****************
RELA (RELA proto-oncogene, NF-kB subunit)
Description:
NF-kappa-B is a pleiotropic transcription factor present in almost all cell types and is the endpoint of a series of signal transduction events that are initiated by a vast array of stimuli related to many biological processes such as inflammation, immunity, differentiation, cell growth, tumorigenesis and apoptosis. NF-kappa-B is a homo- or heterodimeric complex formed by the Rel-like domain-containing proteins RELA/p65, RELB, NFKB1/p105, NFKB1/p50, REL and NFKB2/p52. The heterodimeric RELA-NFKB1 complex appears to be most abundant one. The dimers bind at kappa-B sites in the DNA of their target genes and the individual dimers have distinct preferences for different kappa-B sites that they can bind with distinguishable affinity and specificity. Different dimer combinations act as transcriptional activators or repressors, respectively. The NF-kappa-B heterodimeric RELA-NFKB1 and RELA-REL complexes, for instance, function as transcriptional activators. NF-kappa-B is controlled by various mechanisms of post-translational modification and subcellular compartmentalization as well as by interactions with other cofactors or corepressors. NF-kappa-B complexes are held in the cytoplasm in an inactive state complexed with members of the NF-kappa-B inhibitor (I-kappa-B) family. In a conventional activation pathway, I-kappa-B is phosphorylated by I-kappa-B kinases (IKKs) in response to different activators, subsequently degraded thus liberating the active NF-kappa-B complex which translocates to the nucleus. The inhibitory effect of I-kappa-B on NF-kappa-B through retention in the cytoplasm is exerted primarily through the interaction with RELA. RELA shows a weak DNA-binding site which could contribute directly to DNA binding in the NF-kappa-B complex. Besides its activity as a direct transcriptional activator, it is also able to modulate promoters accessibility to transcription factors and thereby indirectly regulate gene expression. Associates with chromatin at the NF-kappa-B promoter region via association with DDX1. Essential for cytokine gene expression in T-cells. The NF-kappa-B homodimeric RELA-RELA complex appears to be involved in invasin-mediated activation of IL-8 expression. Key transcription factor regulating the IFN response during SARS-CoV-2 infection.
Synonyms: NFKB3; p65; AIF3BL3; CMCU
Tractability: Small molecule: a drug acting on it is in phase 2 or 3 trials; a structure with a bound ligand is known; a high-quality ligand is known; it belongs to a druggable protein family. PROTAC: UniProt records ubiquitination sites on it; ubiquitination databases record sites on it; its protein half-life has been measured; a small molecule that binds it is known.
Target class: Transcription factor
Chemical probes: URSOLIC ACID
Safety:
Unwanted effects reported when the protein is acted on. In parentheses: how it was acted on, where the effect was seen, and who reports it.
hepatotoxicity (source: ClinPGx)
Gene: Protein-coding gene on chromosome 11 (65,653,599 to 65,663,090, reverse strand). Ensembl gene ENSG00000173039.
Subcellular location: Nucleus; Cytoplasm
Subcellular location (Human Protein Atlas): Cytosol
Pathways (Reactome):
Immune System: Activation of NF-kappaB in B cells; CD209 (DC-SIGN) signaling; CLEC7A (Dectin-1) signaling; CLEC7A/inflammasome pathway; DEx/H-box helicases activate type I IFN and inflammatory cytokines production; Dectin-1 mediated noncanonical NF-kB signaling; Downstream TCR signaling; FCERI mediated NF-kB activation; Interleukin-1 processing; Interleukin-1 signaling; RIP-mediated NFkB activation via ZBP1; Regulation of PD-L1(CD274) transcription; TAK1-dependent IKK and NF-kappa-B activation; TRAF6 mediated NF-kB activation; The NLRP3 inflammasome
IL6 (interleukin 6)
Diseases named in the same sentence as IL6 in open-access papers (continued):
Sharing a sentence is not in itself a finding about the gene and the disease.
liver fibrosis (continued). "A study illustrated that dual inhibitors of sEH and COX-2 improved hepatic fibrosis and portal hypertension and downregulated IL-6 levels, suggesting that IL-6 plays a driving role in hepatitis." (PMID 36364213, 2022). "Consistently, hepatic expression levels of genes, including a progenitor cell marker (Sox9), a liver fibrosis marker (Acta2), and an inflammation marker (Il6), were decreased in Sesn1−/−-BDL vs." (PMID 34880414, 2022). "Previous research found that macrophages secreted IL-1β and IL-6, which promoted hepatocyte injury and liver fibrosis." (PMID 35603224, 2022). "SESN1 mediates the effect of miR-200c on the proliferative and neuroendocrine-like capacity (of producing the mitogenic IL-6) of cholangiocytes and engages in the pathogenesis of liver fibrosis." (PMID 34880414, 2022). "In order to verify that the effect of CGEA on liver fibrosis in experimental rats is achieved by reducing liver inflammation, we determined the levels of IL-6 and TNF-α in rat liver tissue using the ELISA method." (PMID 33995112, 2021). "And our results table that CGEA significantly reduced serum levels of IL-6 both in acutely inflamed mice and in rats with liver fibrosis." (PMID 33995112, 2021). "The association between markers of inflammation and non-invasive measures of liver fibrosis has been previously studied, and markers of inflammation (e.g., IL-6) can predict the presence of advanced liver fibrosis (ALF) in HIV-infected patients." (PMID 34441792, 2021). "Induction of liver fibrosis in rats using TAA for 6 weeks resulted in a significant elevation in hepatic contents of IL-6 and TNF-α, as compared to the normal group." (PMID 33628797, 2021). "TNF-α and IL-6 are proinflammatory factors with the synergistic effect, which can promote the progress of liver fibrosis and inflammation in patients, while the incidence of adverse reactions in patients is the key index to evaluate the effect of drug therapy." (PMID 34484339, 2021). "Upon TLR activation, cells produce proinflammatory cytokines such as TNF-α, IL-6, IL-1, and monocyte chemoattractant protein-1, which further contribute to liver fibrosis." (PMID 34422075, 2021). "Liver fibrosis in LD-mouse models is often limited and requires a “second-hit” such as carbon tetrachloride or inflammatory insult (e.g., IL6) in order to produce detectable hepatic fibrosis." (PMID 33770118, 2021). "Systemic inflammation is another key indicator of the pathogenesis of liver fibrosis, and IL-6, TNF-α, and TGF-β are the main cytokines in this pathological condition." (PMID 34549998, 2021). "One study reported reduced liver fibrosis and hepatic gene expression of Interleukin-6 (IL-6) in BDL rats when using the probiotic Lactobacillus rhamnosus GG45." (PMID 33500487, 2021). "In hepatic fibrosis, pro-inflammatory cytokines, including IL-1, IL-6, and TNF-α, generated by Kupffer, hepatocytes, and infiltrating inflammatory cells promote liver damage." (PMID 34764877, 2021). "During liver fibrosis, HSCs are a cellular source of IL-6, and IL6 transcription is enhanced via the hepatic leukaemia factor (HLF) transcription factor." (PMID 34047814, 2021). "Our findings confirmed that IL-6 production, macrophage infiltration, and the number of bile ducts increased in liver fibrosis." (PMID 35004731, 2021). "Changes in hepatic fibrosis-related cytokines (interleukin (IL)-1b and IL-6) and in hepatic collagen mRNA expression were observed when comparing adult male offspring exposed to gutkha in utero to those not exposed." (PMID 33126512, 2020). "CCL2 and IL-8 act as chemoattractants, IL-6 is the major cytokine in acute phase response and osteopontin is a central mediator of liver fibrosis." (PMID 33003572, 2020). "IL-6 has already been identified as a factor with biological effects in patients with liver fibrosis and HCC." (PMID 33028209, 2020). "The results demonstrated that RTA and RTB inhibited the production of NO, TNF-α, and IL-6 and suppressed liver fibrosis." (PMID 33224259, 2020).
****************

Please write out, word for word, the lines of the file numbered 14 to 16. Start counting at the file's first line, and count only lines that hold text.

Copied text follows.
Pathways (Reactome):
Immune System: Activation of NF-kappaB in B cells; CD209 (DC-SIGN) signaling; CLEC7A (Dectin-1) signaling; CLEC7A/inflammasome pathway; DEx/H-box helicases activate type I IFN and inflammatory cytokines production; Dectin-1 mediated noncanonical NF-kB signaling; Downstream TCR signaling; FCERI mediated NF-kB activation; Interleukin-1 processing; Interleukin-1 signaling; RIP-mediated NFkB activation via ZBP1; Regulation of PD-L1(CD274) transcription; TAK1-dependent IKK and NF-kappa-B activation; TRAF6 mediated NF-kB activation; The NLRP3 inflammasome
IL6 (interleukin 6)